Hierarchical Multiscale Adaptive Variable Fidelity Waveletbased Turbulence Modeling with
, 2012
"... The final copy of this thesis has been examined by the signatories, and we find that both the content and the form meet acceptable presentation standards of scholarly work in the above mentioned discipline. iii ..."
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Cited by 3 (2 self)
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The final copy of this thesis has been examined by the signatories, and we find that both the content and the form meet acceptable presentation standards of scholarly work in the above mentioned discipline. iii
A variational multiscale method for incompressible . . .
, 2011
"... Residualbased turbulence model Variational multiscale method Large eddy simulation ual ploy tion ear finescale velocity field is assumed to be nonlinear and timedependent and is modeled via the bubble stabilization tensor that possesses the right order in the advective and diffusive limits, and v ..."
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Cited by 3 (3 self)
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Residualbased turbulence model Variational multiscale method Large eddy simulation ual ploy tion ear finescale velocity field is assumed to be nonlinear and timedependent and is modeled via the bubble stabilization tensor that possesses the right order in the advective and diffusive limits, and variationally ovides f turbu tion of methods for LES modeling, the reader could refer to [48,2,14,31,10,26,40,32,42,49,50] and references therein. In recent years new LES models that are based on the variational multiscale (VMS) framework proposed by Hughes et al. [22,23] have been presented. The first applications of the VMS method to the modeling of turbulence by Hughes et al. [24,25] were based on threelevel scale decomposition involving coarse, fine and the modeledscales. The early versions of VMSbased turbulence appropriate spaces of functions is linked to a decomposition of the computational scales into two overlapping components that are categorized as coarsescales and finescales, respectively. Typically the coarsescales are represented via the traditional finite element shape functions, while the finescales that lie in an infinitedimensional space, are defined to be the remaining part of the solution. The decoupling of the spaces of functions leads to the decomposition of the original problem into two subproblems, namely, the coarsescale subproblem and the finescale subproblem. The modeling aspect in the method lies in extracting the finescale solution from the nonlinear finescale subproblem. This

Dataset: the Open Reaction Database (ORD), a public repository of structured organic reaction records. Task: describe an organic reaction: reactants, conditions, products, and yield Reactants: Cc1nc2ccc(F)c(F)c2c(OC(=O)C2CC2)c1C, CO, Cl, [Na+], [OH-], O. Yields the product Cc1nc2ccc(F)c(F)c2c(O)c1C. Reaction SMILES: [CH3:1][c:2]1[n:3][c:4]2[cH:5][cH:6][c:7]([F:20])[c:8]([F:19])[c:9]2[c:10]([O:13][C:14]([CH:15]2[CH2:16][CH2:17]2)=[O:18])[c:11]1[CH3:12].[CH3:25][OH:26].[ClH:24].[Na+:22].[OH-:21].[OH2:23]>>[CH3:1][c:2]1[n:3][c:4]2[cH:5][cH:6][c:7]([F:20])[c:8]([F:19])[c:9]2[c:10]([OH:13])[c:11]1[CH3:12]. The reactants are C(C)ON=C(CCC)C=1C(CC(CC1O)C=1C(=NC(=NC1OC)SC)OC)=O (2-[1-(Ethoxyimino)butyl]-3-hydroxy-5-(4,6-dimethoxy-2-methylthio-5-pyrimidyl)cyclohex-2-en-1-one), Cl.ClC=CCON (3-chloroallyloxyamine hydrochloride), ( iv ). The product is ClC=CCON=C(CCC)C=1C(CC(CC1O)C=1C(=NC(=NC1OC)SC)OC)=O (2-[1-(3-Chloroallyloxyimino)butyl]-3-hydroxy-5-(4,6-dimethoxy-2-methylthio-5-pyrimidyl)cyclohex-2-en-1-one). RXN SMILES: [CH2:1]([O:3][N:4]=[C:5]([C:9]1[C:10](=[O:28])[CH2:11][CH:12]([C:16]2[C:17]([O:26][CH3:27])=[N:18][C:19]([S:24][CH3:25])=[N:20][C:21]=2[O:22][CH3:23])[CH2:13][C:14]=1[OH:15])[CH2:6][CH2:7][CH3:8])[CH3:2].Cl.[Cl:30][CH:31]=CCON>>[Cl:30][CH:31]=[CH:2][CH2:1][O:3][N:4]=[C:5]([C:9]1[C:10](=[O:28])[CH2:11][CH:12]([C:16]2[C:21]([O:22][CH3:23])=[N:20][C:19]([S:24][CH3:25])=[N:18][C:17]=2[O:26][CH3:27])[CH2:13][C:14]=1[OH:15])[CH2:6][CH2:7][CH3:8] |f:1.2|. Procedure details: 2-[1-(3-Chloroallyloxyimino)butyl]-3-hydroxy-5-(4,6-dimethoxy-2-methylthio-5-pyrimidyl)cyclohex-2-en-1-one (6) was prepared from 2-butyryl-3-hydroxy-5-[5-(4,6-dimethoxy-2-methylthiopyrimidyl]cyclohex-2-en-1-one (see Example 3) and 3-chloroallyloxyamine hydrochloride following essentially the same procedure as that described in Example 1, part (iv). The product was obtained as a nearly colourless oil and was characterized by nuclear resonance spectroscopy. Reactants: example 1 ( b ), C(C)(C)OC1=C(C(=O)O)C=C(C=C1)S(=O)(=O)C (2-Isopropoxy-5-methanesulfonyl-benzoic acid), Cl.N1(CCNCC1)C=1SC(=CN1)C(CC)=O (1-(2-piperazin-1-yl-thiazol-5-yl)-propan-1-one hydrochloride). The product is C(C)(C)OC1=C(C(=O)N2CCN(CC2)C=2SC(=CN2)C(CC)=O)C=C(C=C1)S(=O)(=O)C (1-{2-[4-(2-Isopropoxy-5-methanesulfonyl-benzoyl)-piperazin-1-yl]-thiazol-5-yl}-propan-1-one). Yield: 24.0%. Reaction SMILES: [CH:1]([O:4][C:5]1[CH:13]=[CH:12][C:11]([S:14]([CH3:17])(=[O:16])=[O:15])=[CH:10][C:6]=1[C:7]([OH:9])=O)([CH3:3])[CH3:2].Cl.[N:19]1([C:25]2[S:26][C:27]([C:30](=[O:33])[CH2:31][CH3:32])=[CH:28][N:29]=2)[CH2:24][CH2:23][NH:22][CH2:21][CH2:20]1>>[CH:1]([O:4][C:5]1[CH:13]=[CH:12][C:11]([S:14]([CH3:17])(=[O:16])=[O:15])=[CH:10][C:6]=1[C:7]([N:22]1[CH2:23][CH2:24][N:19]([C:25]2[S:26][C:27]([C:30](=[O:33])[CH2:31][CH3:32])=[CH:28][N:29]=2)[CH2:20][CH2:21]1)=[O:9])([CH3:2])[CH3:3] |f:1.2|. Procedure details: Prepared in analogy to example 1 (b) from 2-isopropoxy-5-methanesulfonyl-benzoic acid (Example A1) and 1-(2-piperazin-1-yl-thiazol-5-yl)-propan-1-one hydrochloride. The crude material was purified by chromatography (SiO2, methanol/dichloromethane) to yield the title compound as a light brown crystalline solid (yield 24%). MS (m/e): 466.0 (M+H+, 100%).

2008 Lagrangian dynamic SGS model for stochastic coherent adaptive large eddy simulation
 J. Turbul
"... Abstract. Stochastic Coherent Adaptive Large Eddy Simulation (SCALES) is an extension of Large Eddy Simulation that uses a wavelet filterbased dynamic grid adaptation strategy to solve for the most energetic coherent structures in a turbulent flow field, while modelling the effect of the less energ ..."